Quantum-Limited Amplification and Parametric Instability in the Reversed Dissipation Regime of Cavity Optomechanics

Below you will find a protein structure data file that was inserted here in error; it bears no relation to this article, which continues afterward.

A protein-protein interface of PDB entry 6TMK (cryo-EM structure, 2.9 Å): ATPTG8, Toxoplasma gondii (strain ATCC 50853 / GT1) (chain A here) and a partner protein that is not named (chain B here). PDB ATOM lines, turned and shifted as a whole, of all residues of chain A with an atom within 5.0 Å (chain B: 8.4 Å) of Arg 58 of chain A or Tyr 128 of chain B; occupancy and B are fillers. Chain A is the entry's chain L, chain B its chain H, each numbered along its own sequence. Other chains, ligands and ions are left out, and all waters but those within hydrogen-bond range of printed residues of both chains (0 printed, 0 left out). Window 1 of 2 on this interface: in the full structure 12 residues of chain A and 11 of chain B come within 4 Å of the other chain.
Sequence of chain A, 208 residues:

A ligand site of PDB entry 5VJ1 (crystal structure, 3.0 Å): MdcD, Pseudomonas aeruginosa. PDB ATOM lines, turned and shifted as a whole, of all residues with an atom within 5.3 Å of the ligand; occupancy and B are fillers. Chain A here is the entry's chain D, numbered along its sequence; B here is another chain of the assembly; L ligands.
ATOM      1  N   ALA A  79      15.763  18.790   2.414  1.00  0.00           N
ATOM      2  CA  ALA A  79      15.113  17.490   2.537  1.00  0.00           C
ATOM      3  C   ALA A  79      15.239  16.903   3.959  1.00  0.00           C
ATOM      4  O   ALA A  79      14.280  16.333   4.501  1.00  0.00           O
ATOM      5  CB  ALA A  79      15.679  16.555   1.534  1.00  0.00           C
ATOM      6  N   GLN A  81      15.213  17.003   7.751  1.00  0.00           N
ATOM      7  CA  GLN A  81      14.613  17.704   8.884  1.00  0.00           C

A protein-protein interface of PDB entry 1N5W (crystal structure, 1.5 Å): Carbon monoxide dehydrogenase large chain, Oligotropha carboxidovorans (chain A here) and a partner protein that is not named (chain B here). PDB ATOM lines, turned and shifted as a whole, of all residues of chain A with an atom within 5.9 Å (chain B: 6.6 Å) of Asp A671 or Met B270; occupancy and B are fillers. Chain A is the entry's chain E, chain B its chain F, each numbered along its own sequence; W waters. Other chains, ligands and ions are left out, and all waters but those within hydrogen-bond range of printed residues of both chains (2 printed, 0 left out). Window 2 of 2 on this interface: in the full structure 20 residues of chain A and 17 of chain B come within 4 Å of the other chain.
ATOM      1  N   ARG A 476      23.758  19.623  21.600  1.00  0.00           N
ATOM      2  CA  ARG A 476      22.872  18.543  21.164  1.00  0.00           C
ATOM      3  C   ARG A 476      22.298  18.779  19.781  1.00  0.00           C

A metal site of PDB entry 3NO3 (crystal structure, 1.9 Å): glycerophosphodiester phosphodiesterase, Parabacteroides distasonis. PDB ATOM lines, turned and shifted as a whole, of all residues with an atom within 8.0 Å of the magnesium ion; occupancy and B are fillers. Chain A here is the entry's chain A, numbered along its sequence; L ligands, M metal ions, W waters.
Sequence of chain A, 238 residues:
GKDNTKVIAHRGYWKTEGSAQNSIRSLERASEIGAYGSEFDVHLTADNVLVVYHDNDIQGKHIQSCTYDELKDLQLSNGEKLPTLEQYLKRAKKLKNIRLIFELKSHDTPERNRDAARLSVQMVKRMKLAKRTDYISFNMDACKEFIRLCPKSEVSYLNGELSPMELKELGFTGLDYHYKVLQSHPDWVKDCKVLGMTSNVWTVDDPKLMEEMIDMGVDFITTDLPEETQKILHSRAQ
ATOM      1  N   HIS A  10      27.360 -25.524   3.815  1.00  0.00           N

Cavity optomechanical phenomena, such as cooling, amplification, or optomechanically induced transparency, emerge due to a strong imbalance in the dissipation rates of the parametrically coupled electromagnetic and mechanical resonators. Here we analyze the reversed dissipation regime where the mechanical energy relaxation rate exceeds the energy decay rate of the electromagnetic cavity. We demonstrate that this regime allows for mechanically induced amplification (or cooling) of the electromagnetic mode. Gain, bandwidth, and added noise of this electromagnetic amplifier are derived and compared to amplification in the normal dissipation regime. In addition, we analyze the parametric instability, i.e., optomechanical Brillouin lasing, and contrast it to conventional optomechanical phonon lasing. Finally, we propose an experimental scheme that realizes the reversed dissipation regime using parametric coupling and optomechanical cooling with a second electromagnetic mode enabling quantum-limited amplification. Recent advances in high-Q superconducting microwave resonators make the reversed dissipation regime experimentally realizable.